The long-awaited Dutch regulated “weed experiment” is set to begin next week, giving cannabis smokers the chance to try the nation’s first officially licenced marijuana, delivered openly to coffee shops in Breda and Tilburg through a controlled supply chain.
The experiment, which the government and industry first began preparing over three years ago, will last at least four years and eventually include 11 municipalities across the country including, possibly, part of Amsterdam. After that ministers will decide whether or not to make the cannabis market officially legal nationwide.
But establishing trust with the banks, who may not be able to hold money considered the proceeds of crime in every other EU state, and winning over politicians who actively want cannabis outlawed altogether, are problems.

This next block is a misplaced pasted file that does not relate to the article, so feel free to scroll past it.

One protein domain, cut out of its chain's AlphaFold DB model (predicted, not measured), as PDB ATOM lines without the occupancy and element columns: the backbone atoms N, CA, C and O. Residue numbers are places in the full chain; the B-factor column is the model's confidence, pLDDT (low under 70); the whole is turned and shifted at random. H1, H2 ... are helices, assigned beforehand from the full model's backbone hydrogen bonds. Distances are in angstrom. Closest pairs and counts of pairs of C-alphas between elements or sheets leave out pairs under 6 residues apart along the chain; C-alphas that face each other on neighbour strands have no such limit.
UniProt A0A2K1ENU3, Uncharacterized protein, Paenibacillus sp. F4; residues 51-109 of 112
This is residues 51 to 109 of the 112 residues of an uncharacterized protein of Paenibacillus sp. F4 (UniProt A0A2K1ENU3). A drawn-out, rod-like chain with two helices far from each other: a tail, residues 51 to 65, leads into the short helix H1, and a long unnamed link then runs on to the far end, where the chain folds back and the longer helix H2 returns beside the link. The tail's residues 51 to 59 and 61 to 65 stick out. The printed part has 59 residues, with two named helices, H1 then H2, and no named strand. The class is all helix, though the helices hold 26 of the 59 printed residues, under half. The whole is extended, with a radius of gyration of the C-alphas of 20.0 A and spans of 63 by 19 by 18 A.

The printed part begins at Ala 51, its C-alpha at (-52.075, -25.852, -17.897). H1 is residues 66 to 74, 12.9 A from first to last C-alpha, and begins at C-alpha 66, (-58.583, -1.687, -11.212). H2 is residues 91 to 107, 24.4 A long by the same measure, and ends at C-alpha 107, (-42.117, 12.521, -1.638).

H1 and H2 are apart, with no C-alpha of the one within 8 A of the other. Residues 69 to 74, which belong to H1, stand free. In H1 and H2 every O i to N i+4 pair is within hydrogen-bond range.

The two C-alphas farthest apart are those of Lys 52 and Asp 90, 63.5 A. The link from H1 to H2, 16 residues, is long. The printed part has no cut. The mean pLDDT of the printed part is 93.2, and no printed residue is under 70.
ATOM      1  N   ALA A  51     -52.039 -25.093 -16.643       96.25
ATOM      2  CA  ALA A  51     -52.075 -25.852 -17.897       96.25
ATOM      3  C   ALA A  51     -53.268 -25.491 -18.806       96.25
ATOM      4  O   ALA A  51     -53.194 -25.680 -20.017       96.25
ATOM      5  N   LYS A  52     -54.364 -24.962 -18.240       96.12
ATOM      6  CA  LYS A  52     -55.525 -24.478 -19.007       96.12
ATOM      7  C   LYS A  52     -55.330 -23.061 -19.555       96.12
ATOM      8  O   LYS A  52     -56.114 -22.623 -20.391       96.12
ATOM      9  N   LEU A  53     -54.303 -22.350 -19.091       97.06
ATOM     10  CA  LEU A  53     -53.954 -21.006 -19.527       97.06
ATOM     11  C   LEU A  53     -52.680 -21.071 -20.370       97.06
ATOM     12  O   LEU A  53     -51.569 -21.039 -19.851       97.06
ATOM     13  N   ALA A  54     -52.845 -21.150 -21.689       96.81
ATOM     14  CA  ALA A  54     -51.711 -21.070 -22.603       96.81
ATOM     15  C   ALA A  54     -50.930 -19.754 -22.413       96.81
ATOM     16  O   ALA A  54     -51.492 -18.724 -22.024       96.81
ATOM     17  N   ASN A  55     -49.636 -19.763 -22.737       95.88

The experiment could also destabilise the market by lending unfair advantage to those involved, and attract large numbers of visitors to coffeeshops that will struggle to meet a heightened demand.
The experiment aims to phase out the Dutch gedoogd (tolerated) policy that has kept cannabis legal to buy and sell, but officially illegal to produce and sell in bulk. This “front door, back door” system was introduced to draw a line between so-called “soft” and “hard” drugs in the 1970s, when Amsterdam became world renowned as a drug haven.
But this civic compromise has left the door open to continued criminal rule, with robberies, violence and money laundering still plaguing much of the industry. Consumers also don’t know exactly what they’re consuming, and the health service can’t know exactly what it might be treating. So now policymakers want that back door closed.